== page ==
By my calculation, over the past 15 years, the American government has spent $100 billion to $150 billion on failed or unworthy homeland-security programs and on acquiring and maintaining equipment that hasn’t worked. However, as with the equipment procured for port inspections, launching the TSA, and grants for protecting New York’s subway tunnels and running emergency drills in Boston, much more than that was well spent. Steven Brill takes a deep dive into the post-9/11 security state. [SLATLANTIC]
Can common items sold in airports after the security screening be used to build lethal weapons? Yes.
If you’re going to have security theater, you need props. James McCormick was sentenced yesterday in the UK to three ten-year jail terms for selling magic wands - rebranded gag golf ball finders he claimed could detect explosives.
In the latest (ongoing) Economist debate (run Oxford-style), security expert Bruce Schneier and architect of the TSA Kip Hawley are facing off to respectively defend and attack the motion "This house believes that changes made to airport security since 9/11 have done more harm than good." Overview. Opening statements. Rebuttals. (Surprisingly cogent) comments from the floor.
"Carried to its logical end, TSA policy would have to require passengers to travel naked or handcuffed."
"The Transportation Security Administration (TSA) ... have made air travel the most difficult means of mass transit in the United States, at the same time failing to make air travel any more secure." Steve Moore has been an FBI Special Agent, head of the Los Angeles Joint Terrorism Task Force's Al Qaeda and extra-territorial squads, a SWAT agent trained to interdict airplane hijackings, and a pilot. His father literally wrote the book on airline security. And he has come to the conclusion that "TSA is one of the worst-run, ineffective and most unnecessarily intrusive agencies in the United States government." [more inside]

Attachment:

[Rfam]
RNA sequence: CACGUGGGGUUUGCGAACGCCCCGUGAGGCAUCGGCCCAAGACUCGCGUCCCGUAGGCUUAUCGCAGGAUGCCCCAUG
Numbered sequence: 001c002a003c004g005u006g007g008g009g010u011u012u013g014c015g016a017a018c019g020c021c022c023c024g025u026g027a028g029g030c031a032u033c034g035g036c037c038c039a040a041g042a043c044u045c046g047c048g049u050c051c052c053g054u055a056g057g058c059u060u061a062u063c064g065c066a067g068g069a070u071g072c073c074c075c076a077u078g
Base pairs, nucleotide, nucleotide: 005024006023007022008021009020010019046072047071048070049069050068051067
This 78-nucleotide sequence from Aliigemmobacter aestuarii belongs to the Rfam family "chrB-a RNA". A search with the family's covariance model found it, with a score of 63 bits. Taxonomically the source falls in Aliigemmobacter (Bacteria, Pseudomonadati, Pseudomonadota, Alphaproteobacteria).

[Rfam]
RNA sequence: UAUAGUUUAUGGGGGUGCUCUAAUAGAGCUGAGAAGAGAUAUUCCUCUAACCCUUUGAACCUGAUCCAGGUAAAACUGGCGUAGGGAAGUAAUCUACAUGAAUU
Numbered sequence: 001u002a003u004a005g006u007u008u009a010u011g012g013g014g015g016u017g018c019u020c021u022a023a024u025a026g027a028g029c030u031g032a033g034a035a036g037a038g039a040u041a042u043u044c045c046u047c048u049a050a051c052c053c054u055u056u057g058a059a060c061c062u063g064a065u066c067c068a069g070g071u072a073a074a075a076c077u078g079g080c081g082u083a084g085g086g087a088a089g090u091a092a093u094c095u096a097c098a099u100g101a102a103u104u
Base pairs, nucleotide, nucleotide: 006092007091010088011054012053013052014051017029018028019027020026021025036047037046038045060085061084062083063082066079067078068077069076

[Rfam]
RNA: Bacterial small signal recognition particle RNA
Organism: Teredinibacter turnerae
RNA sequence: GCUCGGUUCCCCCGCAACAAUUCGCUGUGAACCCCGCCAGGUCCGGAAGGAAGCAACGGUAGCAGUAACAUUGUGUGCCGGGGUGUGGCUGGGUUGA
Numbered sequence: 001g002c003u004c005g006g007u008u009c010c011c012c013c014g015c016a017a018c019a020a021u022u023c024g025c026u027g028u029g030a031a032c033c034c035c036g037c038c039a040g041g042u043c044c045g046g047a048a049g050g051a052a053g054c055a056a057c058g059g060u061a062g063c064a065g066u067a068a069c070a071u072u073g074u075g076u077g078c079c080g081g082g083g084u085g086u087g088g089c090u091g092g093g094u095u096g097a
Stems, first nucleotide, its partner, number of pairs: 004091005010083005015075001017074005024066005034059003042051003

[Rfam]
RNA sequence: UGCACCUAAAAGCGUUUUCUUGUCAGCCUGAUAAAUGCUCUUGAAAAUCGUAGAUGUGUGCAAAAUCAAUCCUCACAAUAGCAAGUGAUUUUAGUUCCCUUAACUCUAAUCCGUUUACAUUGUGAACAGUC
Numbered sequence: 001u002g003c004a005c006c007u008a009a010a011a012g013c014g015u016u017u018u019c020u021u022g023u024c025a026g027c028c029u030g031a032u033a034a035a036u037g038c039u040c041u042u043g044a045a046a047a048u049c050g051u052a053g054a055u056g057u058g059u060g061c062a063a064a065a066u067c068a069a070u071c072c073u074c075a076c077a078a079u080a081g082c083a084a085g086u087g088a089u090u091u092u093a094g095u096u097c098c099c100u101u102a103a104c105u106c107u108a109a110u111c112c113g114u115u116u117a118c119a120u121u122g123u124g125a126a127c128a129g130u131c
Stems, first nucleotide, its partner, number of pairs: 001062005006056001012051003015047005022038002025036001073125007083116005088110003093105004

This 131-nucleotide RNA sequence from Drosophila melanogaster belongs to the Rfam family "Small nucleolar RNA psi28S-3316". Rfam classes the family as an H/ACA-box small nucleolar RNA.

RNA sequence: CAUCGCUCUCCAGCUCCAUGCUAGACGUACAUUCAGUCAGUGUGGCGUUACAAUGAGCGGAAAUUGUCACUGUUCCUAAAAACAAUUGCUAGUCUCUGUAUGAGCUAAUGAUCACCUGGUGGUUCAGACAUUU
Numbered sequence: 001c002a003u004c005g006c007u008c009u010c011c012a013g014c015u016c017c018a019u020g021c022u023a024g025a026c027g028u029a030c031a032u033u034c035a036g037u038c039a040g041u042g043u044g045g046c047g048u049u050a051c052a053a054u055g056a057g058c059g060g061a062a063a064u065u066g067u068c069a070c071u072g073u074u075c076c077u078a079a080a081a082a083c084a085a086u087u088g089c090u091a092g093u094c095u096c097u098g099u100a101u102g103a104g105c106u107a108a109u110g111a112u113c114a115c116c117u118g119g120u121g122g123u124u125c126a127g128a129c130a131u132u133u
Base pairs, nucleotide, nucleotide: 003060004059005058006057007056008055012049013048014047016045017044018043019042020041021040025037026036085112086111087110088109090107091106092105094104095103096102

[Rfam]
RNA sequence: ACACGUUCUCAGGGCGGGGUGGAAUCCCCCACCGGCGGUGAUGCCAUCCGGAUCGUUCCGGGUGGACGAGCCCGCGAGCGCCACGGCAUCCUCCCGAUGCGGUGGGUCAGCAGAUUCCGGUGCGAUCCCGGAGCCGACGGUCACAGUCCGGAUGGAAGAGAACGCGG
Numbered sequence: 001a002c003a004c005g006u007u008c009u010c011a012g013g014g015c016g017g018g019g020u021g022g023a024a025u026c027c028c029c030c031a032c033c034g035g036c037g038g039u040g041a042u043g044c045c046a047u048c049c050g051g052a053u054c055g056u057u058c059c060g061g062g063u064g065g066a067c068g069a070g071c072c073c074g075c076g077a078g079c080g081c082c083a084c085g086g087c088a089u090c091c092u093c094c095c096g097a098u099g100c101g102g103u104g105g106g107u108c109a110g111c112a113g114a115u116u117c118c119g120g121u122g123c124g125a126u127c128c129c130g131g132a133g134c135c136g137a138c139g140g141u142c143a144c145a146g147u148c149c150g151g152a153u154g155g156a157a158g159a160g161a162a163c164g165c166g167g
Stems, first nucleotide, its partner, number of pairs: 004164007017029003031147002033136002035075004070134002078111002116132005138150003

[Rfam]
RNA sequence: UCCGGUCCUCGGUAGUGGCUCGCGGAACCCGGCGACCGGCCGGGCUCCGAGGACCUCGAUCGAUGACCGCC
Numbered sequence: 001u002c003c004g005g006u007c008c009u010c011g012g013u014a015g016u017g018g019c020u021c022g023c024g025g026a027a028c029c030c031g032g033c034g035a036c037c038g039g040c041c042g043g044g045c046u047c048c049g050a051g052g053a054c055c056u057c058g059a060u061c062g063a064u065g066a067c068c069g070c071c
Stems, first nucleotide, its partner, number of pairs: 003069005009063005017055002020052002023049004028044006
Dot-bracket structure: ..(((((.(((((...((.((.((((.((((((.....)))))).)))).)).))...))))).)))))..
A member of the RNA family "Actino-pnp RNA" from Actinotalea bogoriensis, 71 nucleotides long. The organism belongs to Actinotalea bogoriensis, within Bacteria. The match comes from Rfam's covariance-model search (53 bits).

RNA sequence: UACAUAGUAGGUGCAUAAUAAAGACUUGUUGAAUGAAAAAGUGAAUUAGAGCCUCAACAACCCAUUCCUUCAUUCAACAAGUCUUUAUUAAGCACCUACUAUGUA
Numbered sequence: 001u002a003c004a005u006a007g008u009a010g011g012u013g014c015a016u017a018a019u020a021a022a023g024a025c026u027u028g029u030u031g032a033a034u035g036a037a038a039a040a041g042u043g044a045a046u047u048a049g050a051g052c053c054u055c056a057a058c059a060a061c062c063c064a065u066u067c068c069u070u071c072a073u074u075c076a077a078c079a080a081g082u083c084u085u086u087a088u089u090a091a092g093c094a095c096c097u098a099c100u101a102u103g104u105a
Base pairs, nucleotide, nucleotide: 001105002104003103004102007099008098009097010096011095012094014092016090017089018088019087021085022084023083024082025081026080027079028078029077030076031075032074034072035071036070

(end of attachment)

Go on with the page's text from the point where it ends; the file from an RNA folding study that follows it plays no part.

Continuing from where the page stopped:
"Since 9/11, the U.S. has spent more than $1.1 trillion on homeland security." To walk through an airport with Bruce Schneier is to see how much change a trillion dollars can wreak. So much inconvenience for so little benefit at such a staggering cost. And directed against a threat that, by any objective standard, is quite modest.
Vance Gilbert is, in his own words, "big in the music business like a barnacle is big in shipping". Performing solo with acoustic guitar, his original music (including songs about Old White Men, Gilligan and the planet Pluto) and some well-chosen covers, as well as his on-stage banter, have charmed audiences all over* for umpteen years. He has made a reply to CeeLo's infamous song, performed alongside Arlo Guthrie while having an attack of gout and in his spare time, he makes free-flying models of antique airplanes. But sadly, he has just gotten the most publicity of his career... as an unwilling participant in one airline's Security Theater. (Story picked up by The Consumerist, the Economist, and James Fallows at the Atlantic.) [more inside]
A little bit of security theater will shut down in April as the Department of Homeland Security will end the color coded Homeland Security Advisory System. The terror alert has not changed from yellow in over four years, unless you are on an international flight. The system has been criticized immensely since its introduction. And don't forget the jokes. [more inside]